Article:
Piccioni’s theme for Elio Petri’s L’Assassino (which starred Marcello Mastroianni) sounds charmingly like the sort of stealthy thing Henry Mancini, in a jazz mood, might have written for a detective movie. Gino Marinacci on baritone saxophone, the composer on piano an unidentified vibraphonist are the excellent soloists. No musicians are identified on Piccioni’s “Finale”, from Antonio Pierangeli’s Adua e le Compagne (Adua and Her Friends), which is a shame since it features some exceptional alto saxophone work from a player whose fluency and bitter-sweet tone are somewhere between Hal McCusick and John Handy. “Blues all’Alba” from Giorgio Gaslini’s quartet music for Michelangelo Antonioni’s La Notte is probably the best known piece here, a cigarettes-and-coffee nocturne featuring Eraldo Volonté’s eloquently world-weary tenor saxophone.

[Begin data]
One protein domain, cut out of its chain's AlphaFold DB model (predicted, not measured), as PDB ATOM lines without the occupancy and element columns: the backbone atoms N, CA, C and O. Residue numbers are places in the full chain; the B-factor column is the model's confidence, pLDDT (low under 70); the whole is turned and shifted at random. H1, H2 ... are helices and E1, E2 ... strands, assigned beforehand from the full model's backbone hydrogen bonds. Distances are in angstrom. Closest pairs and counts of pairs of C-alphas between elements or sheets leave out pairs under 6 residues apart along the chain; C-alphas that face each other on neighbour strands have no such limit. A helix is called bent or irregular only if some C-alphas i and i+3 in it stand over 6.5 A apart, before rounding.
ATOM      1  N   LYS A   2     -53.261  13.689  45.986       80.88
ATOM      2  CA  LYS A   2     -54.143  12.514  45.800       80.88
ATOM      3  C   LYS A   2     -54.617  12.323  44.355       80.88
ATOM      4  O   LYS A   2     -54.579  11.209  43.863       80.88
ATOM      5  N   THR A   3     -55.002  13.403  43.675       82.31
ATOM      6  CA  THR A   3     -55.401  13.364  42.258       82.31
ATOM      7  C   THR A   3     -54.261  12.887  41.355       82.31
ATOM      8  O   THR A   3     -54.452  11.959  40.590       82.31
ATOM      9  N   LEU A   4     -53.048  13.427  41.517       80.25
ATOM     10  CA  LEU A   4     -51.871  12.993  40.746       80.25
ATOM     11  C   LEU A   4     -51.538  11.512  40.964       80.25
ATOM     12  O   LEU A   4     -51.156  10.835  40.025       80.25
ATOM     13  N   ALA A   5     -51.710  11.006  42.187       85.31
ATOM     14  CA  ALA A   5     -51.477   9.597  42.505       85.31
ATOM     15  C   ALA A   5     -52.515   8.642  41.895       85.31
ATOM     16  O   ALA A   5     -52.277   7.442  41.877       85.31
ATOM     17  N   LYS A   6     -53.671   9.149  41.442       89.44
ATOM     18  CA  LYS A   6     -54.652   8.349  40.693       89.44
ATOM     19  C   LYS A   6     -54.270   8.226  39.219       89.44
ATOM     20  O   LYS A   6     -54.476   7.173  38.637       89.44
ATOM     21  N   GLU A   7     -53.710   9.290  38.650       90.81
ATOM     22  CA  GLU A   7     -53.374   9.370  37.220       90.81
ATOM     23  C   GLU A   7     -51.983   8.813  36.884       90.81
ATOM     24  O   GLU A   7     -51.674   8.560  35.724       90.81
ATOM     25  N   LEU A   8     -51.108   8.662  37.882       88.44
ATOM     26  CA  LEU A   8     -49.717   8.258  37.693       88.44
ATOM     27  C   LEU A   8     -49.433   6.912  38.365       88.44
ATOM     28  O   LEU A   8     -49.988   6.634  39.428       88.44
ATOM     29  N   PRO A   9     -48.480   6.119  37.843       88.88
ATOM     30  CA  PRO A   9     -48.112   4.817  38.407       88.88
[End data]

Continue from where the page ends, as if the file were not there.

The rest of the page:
Next comes the only letdown: John Lewis’s “In a Crowd”, from Eriprando Visconti’s Una Storia Milanese (A Milanese Story), which teams good jazz players — guitarist René Thomas, flautist Bobby Jaspar and Lewis himself — with a string quartet but never emerges from behind a veil of effeteness. But Harris has saved the biggest surprise for last: two delightful tracks by by altoist Sandro Brugnoli and his Modern Jazz Gang from the soundtrack to Enzo Battaglia’s Gli Arcangeli (The Archangels), good examples of robustly swinging, bluesy post-bop jazz with modal inclinations neatly arranged for octet, in which Cicci Santucci’s bright-toned trumpet and Pucci Sboto’s vibes heard to good advantage.

All that, then, and a beautiful black and white shot of Jeanne Moreau on the front cover. A very entertaining and enlightening set, then — and, as the sleeve notes suggest, there’s potentially much more where this came from.

Pasolini’s Theorem

TheoremWhatever your opinion of Pier Paolo Pasolini’s Theorem, which is showing at the BFI South Bank in London over the next few weeks as part of a season devoted to the director’s work, there’s no denying the quality of its soundtrack. Mozart and Morricone are the names on the credits, and both play significant roles in Pasolini’s 1968 drama of a family whose bourgeois lives are torn apart by the passage through their household of a mysterious stranger (played by Terence Stamp).